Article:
The tale of Doves type is one of passion and obsession from two men; Thomas James Cobden-Sanderson, a 20th-century bookbinder and Robert Green, a 21st-century designer.
Cobden-Sanderson was striving to produce the perfect book, perfect in every way. He partnered with Emery Walker to start a private press called Doves Press based in Hammersmith London (a part of the world which also saw influences from Eric Gill, of Gill Sans, and Edward Johnson, of London Underground fame).
Commissioned by Cobden-Sanderson and Walker in 1899, the original Doves Press type was created by master punchcutter Edward Prince, based on drawings by Percy Tiffin of Nicolas Jenson’s 15th-century Venetian type.
Only available in 16pt, every Doves Press book was set in this, including an iconic edition of the King James Bible (a copy of which might set you back £10,000). Doves Press books were stripped of adornment and took a very contemporary approach by putting the type first, often using just the type alone.
Despite the successful print of this Bible and other works including Milton, the foundry was in financial trouble in 1908. Well before this, however, the partners had fallen out. Despite an agreement that both Walker and Cobden-Sanderson would both have access to a copy of the font, the latter refused to allow ‘his’ type to be used by anyone else. A compromise in 1909 saw a deal for Cobden-Sanderson to have the exclusive use until his death and rights after this to be transferred to Walker.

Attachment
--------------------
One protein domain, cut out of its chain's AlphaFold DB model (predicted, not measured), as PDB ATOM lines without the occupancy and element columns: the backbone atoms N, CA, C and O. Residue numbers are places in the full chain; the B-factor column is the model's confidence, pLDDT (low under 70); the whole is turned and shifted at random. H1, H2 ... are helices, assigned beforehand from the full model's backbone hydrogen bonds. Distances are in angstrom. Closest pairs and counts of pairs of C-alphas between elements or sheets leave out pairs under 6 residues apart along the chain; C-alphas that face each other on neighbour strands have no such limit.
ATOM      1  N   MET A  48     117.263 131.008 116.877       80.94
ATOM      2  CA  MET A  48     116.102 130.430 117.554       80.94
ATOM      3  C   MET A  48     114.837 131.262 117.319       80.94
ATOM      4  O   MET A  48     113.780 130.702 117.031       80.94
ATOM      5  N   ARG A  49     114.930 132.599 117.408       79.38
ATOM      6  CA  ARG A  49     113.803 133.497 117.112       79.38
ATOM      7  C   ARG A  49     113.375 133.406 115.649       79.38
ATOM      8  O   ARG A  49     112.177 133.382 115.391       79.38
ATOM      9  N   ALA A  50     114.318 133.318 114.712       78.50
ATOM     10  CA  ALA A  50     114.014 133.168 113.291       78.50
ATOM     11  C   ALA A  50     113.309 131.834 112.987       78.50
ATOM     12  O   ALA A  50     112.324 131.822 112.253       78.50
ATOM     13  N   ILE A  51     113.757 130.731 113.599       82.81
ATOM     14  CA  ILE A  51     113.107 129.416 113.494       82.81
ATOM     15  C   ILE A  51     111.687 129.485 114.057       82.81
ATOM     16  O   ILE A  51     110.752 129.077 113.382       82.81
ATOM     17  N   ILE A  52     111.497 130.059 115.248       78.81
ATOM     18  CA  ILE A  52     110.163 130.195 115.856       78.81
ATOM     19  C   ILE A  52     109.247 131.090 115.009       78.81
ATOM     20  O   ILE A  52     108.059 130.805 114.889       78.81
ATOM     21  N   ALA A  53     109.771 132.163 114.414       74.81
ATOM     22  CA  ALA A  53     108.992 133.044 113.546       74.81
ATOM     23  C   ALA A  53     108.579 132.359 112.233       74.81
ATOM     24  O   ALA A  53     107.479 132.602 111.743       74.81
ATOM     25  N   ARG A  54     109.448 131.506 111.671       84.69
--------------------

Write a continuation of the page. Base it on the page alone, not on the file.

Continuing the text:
But although the type was the companies only remaining asset, Cobden-Sanderson was still unsatisfied and between 1913 and 1916 he surreptitiously dumped every piece of lead into the Thames.
The Doves Type was lost to the water Britains capital.
A century later, in steps our second obsessive. Robert Green. Reading about and seeing samples of Doves Type in art college began his passion for this carefully crafted font. In 2013 Green created a digital facsimile from examples of the presses work. He describes the arduous hours he took creating the digital version, replicating Cobden-Sanderson’s care and attention to detail.
Not satisfied, with relying on the impressions of the type on paper, Green looked to the diaries of Cobden-Sanderson for clues as to where on Hammersmith bridge the dumping took place and armed with a little sleuth like knowledge started to explore the river. Searching for small matchstick lengths of lead, perhaps 2 matchsticks wide is no small task.
In 2014 Green found 3 pieces himself before employing professional divers who recovered 147 more. Armed with this recovered metal, Green improved The Doves Type and rereleased a 2016 version.
Radio 4 had a documentary on the types history and Green’s rediscovery (that put this on my radar) which I can recommend if you’ve any interest in these kinds of things.
You can grab that over at TypeSepc for £40.
It’s a compact dense font that’s ideal for blocks of text. It wouldn’t have looked amiss on the tesis branding I looked at the other day but perhaps wouldn’t be the first choice for a Silicon Valley start-up.